Gridtential closes US$11 million in financing

By Conor Ryan
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Due to this financing, Andrew Chung, 1955 Capital founder and managing partner, will now join Gridtential’s board of directors. Image: WEMAG / Stephan Rudolph-Kramer.

California-based energy storage technology developer Gridtential announced that it has closed US$11 million in financing led by 1955 Capital, with assistance from East Penn Manufacturing, Crown Battery Manufacturing, Leoch International and Power-Sonic Inc., as well as an existing investor in The Roda Group.

With the rechargeable battery sector expected to surpass US$100 billion by 2025, Gridtential will use this new funding to grow growing global demand for advanced energy storage in the automotive, backup power, grid solutions, and mobility industries.

Due to this financing, Andrew Chung, 1955 Capital founder and managing partner, will now join Gridtential's board of directors.

Chung noted: “Gridtential’s breakthrough approach to energy storage addresses the booming demand for vehicle electrification and grid-scale storage in China and other emerging markets, which fits our investment model here at 1955.

“Gridtential could achieve exceptional, market leading cost and performance with a capital-efficient commercialization path by effectively leveraging existing manufacturing infrastructure and a well-established materials supply chain.  It is rare to see so many leading battery producers cooperatively invest in a single company, which underscores the tremendous potential the industry sees in the Gridtential's Silicon Joule battery technology in the U.S., China, and beyond.”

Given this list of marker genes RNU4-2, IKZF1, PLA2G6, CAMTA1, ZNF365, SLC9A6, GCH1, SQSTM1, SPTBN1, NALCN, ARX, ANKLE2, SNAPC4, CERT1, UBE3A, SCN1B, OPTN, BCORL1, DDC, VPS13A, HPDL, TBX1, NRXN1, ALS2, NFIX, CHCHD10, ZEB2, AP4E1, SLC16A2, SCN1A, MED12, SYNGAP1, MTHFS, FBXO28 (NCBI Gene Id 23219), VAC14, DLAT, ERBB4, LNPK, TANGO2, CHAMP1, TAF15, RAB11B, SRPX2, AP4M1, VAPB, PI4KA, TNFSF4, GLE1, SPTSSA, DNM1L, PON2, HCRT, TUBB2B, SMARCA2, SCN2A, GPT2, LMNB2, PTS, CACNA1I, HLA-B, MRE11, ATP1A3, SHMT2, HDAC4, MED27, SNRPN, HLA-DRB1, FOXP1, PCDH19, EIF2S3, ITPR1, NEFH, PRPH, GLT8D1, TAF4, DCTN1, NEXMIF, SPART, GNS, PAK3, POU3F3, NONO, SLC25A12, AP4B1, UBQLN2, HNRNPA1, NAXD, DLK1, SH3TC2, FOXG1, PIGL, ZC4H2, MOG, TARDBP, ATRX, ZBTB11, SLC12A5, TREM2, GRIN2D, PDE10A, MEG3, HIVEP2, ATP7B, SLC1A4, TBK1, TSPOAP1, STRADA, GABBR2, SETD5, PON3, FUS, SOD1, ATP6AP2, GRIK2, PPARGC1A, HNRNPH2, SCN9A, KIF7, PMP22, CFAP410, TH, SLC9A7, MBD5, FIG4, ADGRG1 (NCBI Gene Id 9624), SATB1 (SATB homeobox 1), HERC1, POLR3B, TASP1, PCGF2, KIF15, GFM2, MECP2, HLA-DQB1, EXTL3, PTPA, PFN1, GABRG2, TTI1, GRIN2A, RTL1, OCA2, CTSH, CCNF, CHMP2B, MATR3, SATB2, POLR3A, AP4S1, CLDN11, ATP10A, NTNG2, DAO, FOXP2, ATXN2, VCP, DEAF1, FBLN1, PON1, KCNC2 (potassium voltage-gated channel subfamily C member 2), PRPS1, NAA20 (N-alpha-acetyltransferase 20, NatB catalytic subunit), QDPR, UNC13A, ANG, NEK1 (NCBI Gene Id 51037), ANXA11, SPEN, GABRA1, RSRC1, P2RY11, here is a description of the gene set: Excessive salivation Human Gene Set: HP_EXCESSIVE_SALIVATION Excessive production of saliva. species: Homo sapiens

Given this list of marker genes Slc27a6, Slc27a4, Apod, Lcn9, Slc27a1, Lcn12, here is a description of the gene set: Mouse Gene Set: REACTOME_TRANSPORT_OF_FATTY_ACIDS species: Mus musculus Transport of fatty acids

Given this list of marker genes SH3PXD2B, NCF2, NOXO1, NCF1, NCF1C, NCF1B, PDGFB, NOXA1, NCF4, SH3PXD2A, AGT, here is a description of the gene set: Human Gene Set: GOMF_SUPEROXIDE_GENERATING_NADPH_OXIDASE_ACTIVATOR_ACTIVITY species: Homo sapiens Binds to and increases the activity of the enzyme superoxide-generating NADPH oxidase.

Recently, Gridtential has developed a new battery architecture — Silicon Joule Technology — that the company claims mixes the benefits of lead-acid batteries (low costs, safety, recyclability) with the benefits of lithium-ion batteries (fast charging/discharging, high depth of discharge, and long cycle life).

Ray Kubis, Gridtential chairman, said: “We've made excellent progress with our licensing partners, and are in a strong position to accelerate Silicon Joule commercialization efforts to enable them to meet the mounting industry demand for 48V systems in addition to other diverse industrial applications, including back-up power and grid storage.

“It is also encouraging to see European automakers accelerate their push to 48V hybrid solutions in a concerted effort to improve fuel economy and reduce emissions in contrast to the previous focus on conventional diesel-based powertrains.”

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